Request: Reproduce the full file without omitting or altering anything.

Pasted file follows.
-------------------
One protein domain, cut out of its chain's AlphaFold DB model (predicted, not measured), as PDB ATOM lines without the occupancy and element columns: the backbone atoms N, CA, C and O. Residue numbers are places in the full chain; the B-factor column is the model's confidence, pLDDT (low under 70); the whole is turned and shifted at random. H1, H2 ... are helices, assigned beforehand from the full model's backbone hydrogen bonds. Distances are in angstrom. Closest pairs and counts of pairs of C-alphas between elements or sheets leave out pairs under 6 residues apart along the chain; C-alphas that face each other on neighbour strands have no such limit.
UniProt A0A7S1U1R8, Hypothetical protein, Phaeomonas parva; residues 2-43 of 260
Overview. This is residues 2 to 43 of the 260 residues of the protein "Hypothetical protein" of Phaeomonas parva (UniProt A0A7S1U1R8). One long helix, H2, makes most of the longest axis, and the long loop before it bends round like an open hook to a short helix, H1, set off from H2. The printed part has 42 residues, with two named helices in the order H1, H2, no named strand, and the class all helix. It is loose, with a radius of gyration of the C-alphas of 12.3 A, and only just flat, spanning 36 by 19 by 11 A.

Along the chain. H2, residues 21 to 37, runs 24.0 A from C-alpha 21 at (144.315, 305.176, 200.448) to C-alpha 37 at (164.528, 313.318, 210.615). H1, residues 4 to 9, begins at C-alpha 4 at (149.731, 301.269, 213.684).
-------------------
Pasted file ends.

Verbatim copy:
One protein domain, cut out of its chain's AlphaFold DB model (predicted, not measured), as PDB ATOM lines without the occupancy and element columns: the backbone atoms N, CA, C and O. Residue numbers are places in the full chain; the B-factor column is the model's confidence, pLDDT (low under 70); the whole is turned and shifted at random. H1, H2 ... are helices, assigned beforehand from the full model's backbone hydrogen bonds. Distances are in angstrom. Closest pairs and counts of pairs of C-alphas between elements or sheets leave out pairs under 6 residues apart along the chain; C-alphas that face each other on neighbour strands have no such limit.
UniProt A0A7S1U1R8, Hypothetical protein, Phaeomonas parva; residues 2-43 of 260
Overview. This is residues 2 to 43 of the 260 residues of the protein "Hypothetical protein" of Phaeomonas parva (UniProt A0A7S1U1R8). One long helix, H2, makes most of the longest axis, and the long loop before it bends round like an open hook to a short helix, H1, set off from H2. The printed part has 42 residues, with two named helices in the order H1, H2, no named strand, and the class all helix. It is loose, with a radius of gyration of the C-alphas of 12.3 A, and only just flat, spanning 36 by 19 by 11 A.

Along the chain. H2, residues 21 to 37, runs 24.0 A from C-alpha 21 at (144.315, 305.176, 200.448) to C-alpha 37 at (164.528, 313.318, 210.615). H1, residues 4 to 9, begins at C-alpha 4 at (149.731, 301.269, 213.684).